“Chasing Mavericks” Review

Chasing Mavericks by directors Michael Apted and Curtis Hanson was released Oct. 26. The sports drama is based on a true story set in 1994 about Jay Moriarty, a fifteen-year-old boy who seeks the help of local surfing legend, Frosty Hesson, after discovering the mythic Maverick surf break off the California coast. The film features Gerard Butler as Frosty, a carpenter, father and surfer who has learned to ride the Mavericks, and Johnny Weston as Jay. Together, Jay and Frosty build a friendship that not only prepares Jay to surf the monstrous waves but also rescues them from the mounting struggles in their lives.

Raised by a single mother in Santa Cruz and oftentimes looking after himself, Jay turns to Frosty who saved him from drowning when he was eight-years-old. He immediately becomes thrilled with the sport of surfing. With Jay’s determined character against the reality of a neglecting parent, it is effortless to sympathize for the small boy who soon grows into a handsome teenager. Jay attends high school, works at a pizza shop, and still finds time to surf. With a natural talent and an obsession for surfing, it is not long before Jay witnesses Frosty surfing the Mavericks—thirty foot waves some miles from Santa Cruz. Frosty is reluctant to help, but does recognize the same passion for surfing that he himself has. He is persuaded by his wife to train the boy in the twelve week window that the swells are still present. And so the rigorous training begins.

Over the course of the film there are a plethora of impressive ocean scenes. Exquisite shots of surfing, white foam bursting from crashing waves and underwater shots of the murky blue reef expose the beauty and ferocity of nature. Scenes with the Maverick were especially awe-inspiring as experienced surfers show up as small dots against its thirty foot crest. These scenes, too, were paralleled by the complex life in town that Jay faces among friends, taunting rivals and his childhood sweetheart who ignores him during school. Even without the action scenes, the sheer expanse of water during Jay’s training subtly shows what surfing is to both Jay and Frosty. It’s a way of life.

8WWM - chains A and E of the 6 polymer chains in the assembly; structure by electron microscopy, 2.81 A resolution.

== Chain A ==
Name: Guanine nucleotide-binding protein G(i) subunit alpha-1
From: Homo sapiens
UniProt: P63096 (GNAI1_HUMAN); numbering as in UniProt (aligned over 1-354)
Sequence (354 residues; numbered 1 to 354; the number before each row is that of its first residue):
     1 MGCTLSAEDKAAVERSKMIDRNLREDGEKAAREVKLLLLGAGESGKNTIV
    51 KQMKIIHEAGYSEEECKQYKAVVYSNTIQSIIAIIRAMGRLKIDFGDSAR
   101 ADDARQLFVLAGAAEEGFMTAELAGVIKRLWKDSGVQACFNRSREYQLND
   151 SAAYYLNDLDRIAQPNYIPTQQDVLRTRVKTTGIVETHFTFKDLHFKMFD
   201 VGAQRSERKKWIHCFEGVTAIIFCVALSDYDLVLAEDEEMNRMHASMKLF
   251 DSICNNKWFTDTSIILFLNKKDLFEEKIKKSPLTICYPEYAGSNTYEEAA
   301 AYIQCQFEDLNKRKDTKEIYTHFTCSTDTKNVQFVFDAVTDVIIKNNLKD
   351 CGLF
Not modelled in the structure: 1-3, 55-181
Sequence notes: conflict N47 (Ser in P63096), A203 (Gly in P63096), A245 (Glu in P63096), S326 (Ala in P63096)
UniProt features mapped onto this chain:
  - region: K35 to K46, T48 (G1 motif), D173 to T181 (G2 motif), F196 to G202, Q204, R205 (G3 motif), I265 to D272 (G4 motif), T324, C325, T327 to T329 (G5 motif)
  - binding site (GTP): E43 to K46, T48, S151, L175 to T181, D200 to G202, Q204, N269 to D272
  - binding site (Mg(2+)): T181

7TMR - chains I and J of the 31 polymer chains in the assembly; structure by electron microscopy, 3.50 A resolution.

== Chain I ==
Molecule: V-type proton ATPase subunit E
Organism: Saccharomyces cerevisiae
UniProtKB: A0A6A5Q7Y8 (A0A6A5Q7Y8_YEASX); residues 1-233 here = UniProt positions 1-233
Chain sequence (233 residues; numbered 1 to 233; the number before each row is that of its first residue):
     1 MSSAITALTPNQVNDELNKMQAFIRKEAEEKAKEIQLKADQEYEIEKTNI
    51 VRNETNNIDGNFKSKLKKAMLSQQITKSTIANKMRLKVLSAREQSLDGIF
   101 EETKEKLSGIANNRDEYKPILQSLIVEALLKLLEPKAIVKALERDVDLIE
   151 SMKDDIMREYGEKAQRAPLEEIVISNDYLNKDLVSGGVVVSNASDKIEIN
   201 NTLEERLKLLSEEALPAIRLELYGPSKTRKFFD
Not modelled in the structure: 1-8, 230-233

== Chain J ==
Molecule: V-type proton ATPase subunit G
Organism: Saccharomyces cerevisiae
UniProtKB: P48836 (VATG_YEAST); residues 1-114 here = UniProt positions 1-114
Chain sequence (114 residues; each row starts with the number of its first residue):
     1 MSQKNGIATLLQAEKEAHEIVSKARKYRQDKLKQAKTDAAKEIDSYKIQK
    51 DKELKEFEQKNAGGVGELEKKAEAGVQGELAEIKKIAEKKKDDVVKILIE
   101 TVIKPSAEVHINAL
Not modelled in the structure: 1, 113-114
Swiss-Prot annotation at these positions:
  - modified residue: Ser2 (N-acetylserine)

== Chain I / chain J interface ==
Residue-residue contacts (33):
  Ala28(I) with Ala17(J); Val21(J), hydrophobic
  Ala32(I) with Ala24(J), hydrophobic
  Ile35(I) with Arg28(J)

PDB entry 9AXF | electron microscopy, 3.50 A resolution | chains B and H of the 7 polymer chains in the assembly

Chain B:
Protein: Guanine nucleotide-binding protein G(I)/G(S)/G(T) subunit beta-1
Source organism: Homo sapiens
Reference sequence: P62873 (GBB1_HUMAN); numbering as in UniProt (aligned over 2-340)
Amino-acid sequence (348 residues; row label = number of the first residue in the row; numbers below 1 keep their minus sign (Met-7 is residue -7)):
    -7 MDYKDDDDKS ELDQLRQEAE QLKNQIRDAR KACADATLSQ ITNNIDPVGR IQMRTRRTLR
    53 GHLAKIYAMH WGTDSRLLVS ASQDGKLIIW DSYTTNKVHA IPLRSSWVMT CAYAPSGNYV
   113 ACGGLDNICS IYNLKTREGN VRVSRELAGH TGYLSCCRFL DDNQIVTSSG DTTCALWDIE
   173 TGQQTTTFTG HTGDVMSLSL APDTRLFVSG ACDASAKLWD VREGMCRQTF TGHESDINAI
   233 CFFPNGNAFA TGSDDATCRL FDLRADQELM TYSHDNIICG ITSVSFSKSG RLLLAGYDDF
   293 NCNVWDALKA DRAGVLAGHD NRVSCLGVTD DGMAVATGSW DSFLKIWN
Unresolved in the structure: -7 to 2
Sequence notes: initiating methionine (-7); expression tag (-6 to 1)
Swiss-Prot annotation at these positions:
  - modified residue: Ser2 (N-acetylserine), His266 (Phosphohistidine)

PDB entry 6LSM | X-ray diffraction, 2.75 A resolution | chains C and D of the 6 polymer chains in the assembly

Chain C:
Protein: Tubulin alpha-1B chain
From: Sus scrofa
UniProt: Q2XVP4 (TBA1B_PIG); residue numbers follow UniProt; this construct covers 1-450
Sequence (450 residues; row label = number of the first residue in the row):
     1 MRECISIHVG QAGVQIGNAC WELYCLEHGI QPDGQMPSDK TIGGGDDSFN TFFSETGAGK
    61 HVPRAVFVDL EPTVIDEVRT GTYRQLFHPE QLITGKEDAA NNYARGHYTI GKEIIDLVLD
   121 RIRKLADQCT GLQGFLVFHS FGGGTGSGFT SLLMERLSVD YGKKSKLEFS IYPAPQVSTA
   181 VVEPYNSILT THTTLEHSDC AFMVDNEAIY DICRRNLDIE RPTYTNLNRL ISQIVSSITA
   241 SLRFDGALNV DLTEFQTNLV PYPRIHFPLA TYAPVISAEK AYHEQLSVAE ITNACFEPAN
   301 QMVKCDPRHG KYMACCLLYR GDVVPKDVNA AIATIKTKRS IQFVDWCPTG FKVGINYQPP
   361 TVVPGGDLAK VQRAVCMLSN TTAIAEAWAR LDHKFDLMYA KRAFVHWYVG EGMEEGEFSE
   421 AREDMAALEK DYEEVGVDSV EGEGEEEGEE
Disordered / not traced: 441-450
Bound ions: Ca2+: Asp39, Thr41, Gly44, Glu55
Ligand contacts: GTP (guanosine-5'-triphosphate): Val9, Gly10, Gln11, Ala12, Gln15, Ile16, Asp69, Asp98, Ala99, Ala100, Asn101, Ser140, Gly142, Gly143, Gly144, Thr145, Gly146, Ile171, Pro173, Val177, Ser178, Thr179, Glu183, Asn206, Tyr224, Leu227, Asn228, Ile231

While the various shots of the ocean were impressive and the story inspiring, the dialogue was occasionally stiff. No particular character stood out, which is disappointing especially in the leading roles. With that said, the film relied primarily on the sincerity and quality of its story. With regards to its progression, the film was satisfying. There were certainly twists and turns in regards to both Frosty’s and Jay’s home lives that forced heavier burdens on their characters. However, in the end, their initial goal in Jay riding the waves is what seems to stabilize the chaos.

“Chasing Mavericks” is appealing in the way that it presents the story of Jay Moriarty on a very sincere level. There is not a focus of girls in bikinis or ridiculous parties that might be expected of a movie featuring a teenager. Rather, it unveils the reality of life with surfing as an escape and solace. By the end of the film, it seems that surfing is something sacred to Jay.

Overall, “Chasing Mavericks” is an inspiring film despite its weak dialogue and mediocre acting. The spectacle of the colossal waves matched with the compelling home lives of both Frosty and Jay was more than enough to grab one’s attention for the duration of two hours. Furthermore, there were no uneven chops in the surfing scenes which is often telling of stunt-doubles. Instead, the special effects were perfectly seamless, which is important in relating the true danger of these waves. These smooth transitions allow the viewer to invest fully in the story. As a result, “Chasing Mavericks” is a successful film not just in displaying the athleticism of surfers on spectacular waves but in relating an inspiring story about the bond between two unlikely heroes.

3.5 Stars

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